Editing 101: Search and Destroy Mission; FELT

A recent facebook discussion on the use of the word “felt” brought about an idea to demonstrate how I go about editing my own work.  The book “Dead Reckoning” from the Sookie Stackhouse book series created the discussion, so I am using a page from it to show what I’m talking about.  In general, “felt” is telling.  It deprives the reader of sharing the experience.  Also, I’m adding some photos from the HBO television series, “True Blood,” based on the books.
 
Book selection:  “Dead Reckoning,” by Charlaine Harris, 2011.  Page 107.
I highlighted the words “feel” and “felt, and the word “that.”  Passives also abound, as highlighted in blue, but I am going to cover passives in my next blog, so I highlighted them as a matter of practice.  I also highlight –ly words, and “just,” but again, I’ll save those for future editing exercises. 
Here’s the page:
She might have judged herself, but now that I’d gotten over the shock of seeing my grandmother as a woman, I didn’t judge her.  Who was I to throw stones?  The preacher had told me that all sins were equal in the eyes of God, but I couldn’t help but feel (for example) that a child molester was worse than a person who cheated on his income tax, or a lonely woman who’d had unsanctioned sex because she wanted a baby.  I was probably wrong, because we also weren’t supposed to pick and choose which rules we obeyed, but that was the way I felt.

I shoved my confused thoughts back into a corner of my head and picked up the cluviel dor again.  Touching its smoothness was pure pleasure, like the happiness I’d felt when I’d hugged my great-grandfather—but times about two hundred.  The cluviel dor was about the size of two stacked Oreo cookies.  I rubbed it against my cheek and felt like purring.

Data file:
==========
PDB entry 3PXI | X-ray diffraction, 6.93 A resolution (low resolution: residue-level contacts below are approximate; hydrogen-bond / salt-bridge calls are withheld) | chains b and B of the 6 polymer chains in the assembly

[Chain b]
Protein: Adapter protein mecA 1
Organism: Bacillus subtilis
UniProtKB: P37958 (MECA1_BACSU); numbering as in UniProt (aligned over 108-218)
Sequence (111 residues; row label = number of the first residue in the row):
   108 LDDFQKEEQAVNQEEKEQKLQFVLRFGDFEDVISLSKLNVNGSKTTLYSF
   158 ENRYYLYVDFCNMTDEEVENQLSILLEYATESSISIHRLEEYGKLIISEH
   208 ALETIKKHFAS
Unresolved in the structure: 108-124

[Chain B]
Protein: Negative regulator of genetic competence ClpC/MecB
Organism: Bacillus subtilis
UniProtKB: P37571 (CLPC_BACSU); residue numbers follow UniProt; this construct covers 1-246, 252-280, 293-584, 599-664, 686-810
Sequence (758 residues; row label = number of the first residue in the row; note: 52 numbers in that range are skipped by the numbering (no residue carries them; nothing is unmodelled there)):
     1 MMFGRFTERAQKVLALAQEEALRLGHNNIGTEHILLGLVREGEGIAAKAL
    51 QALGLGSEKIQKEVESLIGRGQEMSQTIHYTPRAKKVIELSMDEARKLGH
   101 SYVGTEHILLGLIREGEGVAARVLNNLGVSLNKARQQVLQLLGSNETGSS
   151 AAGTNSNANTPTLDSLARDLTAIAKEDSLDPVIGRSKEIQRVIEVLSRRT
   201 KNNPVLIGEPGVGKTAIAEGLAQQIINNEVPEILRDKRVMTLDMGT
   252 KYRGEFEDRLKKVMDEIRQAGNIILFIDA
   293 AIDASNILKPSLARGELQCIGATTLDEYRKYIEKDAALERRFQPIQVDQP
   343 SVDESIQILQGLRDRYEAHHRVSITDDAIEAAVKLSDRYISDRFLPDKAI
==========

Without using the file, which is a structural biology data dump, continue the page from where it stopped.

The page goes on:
Did you have to have a magic word to open it?

“Abracadabra,” I said.  “Please and thank you.”

Nope, didn’t work, plus I felt like an idiot.  “Open Sesame,” I whispered.  “Presto change-o.”  Nope.

But thinking of magic gave me an idea.  I e-mailed Amelia, and it was a difficult message to phrase.  I know e-mail isn’t totally secure, but I also had no reason to think anyone considered my few messages of any importance.  I wrote, “I hate to ask, but besides doing that research on the blood bond for me, can you find out about a fae thing? Initials c. d.?” That was as subtle as I could get. 
Then I returned to my admiration of the cluviel dor.  Did you have to be a pure fairy to open it? No that couldn’t be the case.  It had been a gift to my grandmother, presumably to use in case of dire need, and she had been completely human.

I wished it hadn’t been far away in the attic when she’d been attacked.  Whenever I remembered how she’d been discarded on the kitchen floor like offal, soaking in her own blood, I felt both sick and furious.  Maybe if she’d had time to fetch the cluviel dor, she could have saved herself.


Now, here’s how I would reword it:
Perhaps my grandmother judged herself, but after the shock of seeing her as a woman subsided, I didn’t.   Who was I to throw stones?  The preacher said all sins were equal in the eyes of God, but in my opinion, a child molester ranked worse than someone who cheated on their income tax, or a lonely woman who engaged in unsanctioned sex because she wanted a baby.  Wrong?  Maybe, since he also said not to pick or chose which rules to obey.